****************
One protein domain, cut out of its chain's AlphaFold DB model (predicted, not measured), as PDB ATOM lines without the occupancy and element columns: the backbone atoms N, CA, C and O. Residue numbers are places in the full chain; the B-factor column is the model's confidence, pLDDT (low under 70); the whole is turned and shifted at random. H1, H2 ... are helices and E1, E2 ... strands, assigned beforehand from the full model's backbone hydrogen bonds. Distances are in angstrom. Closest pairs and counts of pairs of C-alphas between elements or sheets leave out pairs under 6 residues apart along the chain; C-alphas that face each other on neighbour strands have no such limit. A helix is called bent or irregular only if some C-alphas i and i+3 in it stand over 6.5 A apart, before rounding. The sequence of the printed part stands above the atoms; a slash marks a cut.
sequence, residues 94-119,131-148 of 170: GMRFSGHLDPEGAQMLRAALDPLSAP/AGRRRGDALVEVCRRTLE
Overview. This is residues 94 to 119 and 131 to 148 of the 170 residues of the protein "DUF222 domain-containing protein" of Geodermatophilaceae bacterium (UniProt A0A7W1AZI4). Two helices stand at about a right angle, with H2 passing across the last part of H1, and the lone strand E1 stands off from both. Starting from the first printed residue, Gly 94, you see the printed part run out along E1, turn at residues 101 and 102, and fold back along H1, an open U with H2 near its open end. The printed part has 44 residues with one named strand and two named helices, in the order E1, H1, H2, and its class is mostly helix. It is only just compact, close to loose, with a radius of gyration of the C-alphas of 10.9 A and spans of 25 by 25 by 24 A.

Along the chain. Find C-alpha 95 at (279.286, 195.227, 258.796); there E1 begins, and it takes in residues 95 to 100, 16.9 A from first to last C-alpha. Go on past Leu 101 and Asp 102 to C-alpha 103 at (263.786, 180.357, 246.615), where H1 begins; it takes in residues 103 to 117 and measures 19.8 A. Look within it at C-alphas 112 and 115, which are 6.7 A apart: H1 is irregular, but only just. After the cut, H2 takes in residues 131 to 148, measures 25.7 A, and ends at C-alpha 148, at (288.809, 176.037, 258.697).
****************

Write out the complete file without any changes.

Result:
One protein domain, cut out of its chain's AlphaFold DB model (predicted, not measured), as PDB ATOM lines without the occupancy and element columns: the backbone atoms N, CA, C and O. Residue numbers are places in the full chain; the B-factor column is the model's confidence, pLDDT (low under 70); the whole is turned and shifted at random. H1, H2 ... are helices and E1, E2 ... strands, assigned beforehand from the full model's backbone hydrogen bonds. Distances are in angstrom. Closest pairs and counts of pairs of C-alphas between elements or sheets leave out pairs under 6 residues apart along the chain; C-alphas that face each other on neighbour strands have no such limit. A helix is called bent or irregular only if some C-alphas i and i+3 in it stand over 6.5 A apart, before rounding. The sequence of the printed part stands above the atoms; a slash marks a cut.
sequence, residues 94-119,131-148 of 170: GMRFSGHLDPEGAQMLRAALDPLSAP/AGRRRGDALVEVCRRTLE
Overview. This is residues 94 to 119 and 131 to 148 of the 170 residues of the protein "DUF222 domain-containing protein" of Geodermatophilaceae bacterium (UniProt A0A7W1AZI4). Two helices stand at about a right angle, with H2 passing across the last part of H1, and the lone strand E1 stands off from both. Starting from the first printed residue, Gly 94, you see the printed part run out along E1, turn at residues 101 and 102, and fold back along H1, an open U with H2 near its open end. The printed part has 44 residues with one named strand and two named helices, in the order E1, H1, H2, and its class is mostly helix. It is only just compact, close to loose, with a radius of gyration of the C-alphas of 10.9 A and spans of 25 by 25 by 24 A.

Along the chain. Find C-alpha 95 at (279.286, 195.227, 258.796); there E1 begins, and it takes in residues 95 to 100, 16.9 A from first to last C-alpha. Go on past Leu 101 and Asp 102 to C-alpha 103 at (263.786, 180.357, 246.615), where H1 begins; it takes in residues 103 to 117 and measures 19.8 A. Look within it at C-alphas 112 and 115, which are 6.7 A apart: H1 is irregular, but only just. After the cut, H2 takes in residues 131 to 148, measures 25.7 A, and ends at C-alpha 148, at (288.809, 176.037, 258.697).